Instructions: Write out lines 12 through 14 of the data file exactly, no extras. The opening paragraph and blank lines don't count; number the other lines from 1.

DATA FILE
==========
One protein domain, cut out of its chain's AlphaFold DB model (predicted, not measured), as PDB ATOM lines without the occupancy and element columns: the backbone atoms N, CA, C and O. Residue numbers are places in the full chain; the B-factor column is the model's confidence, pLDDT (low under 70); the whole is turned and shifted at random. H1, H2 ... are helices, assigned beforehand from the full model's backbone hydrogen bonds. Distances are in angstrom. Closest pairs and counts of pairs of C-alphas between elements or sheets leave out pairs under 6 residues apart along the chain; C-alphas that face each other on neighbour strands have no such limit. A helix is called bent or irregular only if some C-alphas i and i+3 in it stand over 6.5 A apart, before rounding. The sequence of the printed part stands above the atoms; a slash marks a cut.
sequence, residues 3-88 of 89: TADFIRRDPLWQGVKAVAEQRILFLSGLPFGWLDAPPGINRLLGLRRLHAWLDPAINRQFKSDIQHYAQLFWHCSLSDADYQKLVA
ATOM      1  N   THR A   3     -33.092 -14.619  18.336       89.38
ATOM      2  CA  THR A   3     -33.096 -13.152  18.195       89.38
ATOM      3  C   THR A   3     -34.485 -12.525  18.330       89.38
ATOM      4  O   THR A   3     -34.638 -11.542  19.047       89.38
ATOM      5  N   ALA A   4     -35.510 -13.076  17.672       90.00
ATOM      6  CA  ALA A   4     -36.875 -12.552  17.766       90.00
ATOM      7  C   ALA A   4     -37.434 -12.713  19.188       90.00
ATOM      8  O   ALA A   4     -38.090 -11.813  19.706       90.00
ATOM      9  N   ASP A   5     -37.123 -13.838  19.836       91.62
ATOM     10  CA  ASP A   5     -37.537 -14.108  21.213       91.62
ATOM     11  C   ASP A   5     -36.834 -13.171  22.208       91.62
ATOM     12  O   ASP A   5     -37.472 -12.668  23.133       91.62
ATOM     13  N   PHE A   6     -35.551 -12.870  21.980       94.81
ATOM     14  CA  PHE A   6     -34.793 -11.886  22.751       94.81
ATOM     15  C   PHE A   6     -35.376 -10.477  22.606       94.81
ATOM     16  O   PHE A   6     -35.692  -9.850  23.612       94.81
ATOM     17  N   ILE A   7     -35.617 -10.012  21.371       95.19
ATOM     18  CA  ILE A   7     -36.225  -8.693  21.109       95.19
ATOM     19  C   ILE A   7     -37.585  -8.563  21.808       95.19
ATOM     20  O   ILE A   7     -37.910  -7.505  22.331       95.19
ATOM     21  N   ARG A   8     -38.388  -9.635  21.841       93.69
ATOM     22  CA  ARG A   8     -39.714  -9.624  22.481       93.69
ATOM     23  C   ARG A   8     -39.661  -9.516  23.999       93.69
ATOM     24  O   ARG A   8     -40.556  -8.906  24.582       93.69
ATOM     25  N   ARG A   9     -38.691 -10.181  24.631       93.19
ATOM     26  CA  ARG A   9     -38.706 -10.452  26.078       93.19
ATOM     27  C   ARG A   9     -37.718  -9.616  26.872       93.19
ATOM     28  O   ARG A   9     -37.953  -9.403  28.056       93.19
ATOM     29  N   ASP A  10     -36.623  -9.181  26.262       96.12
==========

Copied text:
ATOM     11  C   ASP A   5     -36.834 -13.171  22.208       91.62
ATOM     12  O   ASP A   5     -37.472 -12.668  23.133       91.62
ATOM     13  N   PHE A   6     -35.551 -12.870  21.980       94.81